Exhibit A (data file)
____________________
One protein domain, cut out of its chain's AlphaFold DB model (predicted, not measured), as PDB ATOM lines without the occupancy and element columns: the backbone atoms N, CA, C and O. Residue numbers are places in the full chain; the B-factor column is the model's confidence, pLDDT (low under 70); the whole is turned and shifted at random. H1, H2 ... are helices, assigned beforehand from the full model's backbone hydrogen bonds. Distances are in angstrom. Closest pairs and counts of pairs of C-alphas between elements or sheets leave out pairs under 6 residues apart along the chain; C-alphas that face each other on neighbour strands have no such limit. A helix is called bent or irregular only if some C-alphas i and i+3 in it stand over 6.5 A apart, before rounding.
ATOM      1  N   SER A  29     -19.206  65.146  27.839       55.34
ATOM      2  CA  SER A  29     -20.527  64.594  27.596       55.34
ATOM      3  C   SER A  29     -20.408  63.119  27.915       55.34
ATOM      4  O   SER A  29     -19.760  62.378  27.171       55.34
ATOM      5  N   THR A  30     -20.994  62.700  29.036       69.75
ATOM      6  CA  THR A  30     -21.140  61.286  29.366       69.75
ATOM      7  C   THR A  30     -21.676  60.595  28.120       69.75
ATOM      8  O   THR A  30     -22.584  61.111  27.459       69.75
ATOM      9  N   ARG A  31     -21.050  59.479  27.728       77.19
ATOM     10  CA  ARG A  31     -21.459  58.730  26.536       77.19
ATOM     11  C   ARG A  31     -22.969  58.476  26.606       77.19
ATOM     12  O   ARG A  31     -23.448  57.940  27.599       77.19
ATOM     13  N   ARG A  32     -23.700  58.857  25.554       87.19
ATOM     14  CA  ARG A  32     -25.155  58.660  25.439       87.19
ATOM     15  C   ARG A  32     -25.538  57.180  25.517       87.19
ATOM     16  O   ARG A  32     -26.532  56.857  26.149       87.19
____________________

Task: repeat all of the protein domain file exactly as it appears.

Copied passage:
One protein domain, cut out of its chain's AlphaFold DB model (predicted, not measured), as PDB ATOM lines without the occupancy and element columns: the backbone atoms N, CA, C and O. Residue numbers are places in the full chain; the B-factor column is the model's confidence, pLDDT (low under 70); the whole is turned and shifted at random. H1, H2 ... are helices, assigned beforehand from the full model's backbone hydrogen bonds. Distances are in angstrom. Closest pairs and counts of pairs of C-alphas between elements or sheets leave out pairs under 6 residues apart along the chain; C-alphas that face each other on neighbour strands have no such limit. A helix is called bent or irregular only if some C-alphas i and i+3 in it stand over 6.5 A apart, before rounding.
ATOM      1  N   SER A  29     -19.206  65.146  27.839       55.34
ATOM      2  CA  SER A  29     -20.527  64.594  27.596       55.34
ATOM      3  C   SER A  29     -20.408  63.119  27.915       55.34
ATOM      4  O   SER A  29     -19.760  62.378  27.171       55.34
ATOM      5  N   THR A  30     -20.994  62.700  29.036       69.75
ATOM      6  CA  THR A  30     -21.140  61.286  29.366       69.75
ATOM      7  C   THR A  30     -21.676  60.595  28.120       69.75
ATOM      8  O   THR A  30     -22.584  61.111  27.459       69.75
ATOM      9  N   ARG A  31     -21.050  59.479  27.728       77.19
ATOM     10  CA  ARG A  31     -21.459  58.730  26.536       77.19
ATOM     11  C   ARG A  31     -22.969  58.476  26.606       77.19
ATOM     12  O   ARG A  31     -23.448  57.940  27.599       77.19
ATOM     13  N   ARG A  32     -23.700  58.857  25.554       87.19
ATOM     14  CA  ARG A  32     -25.155  58.660  25.439       87.19
ATOM     15  C   ARG A  32     -25.538  57.180  25.517       87.19
ATOM     16  O   ARG A  32     -26.532  56.857  26.149       87.19